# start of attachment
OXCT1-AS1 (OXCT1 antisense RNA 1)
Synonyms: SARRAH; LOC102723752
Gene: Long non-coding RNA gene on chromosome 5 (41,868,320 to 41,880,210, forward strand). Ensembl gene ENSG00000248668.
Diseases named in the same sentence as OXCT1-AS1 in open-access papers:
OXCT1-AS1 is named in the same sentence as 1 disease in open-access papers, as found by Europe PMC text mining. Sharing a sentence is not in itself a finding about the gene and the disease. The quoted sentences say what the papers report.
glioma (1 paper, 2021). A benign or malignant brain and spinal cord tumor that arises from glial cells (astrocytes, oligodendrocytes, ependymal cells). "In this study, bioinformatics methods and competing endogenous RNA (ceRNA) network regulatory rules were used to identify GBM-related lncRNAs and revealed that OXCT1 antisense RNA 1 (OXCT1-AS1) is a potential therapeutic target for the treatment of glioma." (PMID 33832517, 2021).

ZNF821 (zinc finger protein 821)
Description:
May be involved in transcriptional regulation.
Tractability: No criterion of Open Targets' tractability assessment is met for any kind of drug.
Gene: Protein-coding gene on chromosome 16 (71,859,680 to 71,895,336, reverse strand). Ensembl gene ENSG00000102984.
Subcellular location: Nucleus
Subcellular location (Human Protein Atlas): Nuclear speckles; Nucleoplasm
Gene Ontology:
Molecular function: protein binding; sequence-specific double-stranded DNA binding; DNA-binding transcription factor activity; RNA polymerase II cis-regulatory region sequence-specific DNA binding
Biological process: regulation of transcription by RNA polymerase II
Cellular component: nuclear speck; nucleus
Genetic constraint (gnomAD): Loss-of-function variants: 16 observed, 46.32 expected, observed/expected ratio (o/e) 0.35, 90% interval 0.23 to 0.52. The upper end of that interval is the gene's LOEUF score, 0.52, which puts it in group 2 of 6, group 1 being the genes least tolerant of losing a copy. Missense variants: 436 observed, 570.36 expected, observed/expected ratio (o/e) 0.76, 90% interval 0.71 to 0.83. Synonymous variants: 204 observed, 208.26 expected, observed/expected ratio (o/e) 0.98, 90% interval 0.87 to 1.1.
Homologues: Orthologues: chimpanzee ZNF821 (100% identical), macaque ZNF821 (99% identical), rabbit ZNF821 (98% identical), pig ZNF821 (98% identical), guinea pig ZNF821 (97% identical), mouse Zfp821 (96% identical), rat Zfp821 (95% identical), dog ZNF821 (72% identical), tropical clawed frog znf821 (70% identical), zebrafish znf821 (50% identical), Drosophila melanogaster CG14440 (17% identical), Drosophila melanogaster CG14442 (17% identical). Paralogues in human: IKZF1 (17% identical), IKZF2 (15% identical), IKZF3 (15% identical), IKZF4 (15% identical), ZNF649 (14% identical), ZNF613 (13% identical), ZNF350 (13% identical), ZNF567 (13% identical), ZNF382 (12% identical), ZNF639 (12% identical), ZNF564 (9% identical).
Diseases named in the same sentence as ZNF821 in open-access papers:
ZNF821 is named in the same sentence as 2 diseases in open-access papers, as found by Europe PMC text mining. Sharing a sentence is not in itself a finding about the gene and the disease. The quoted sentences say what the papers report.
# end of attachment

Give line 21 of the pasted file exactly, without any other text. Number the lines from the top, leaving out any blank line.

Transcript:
ZNF821 is named in the same sentence as 2 diseases in open-access papers, as found by Europe PMC text mining. Sharing a sentence is not in itself a finding about the gene and the disease. The quoted sentences say what the papers report.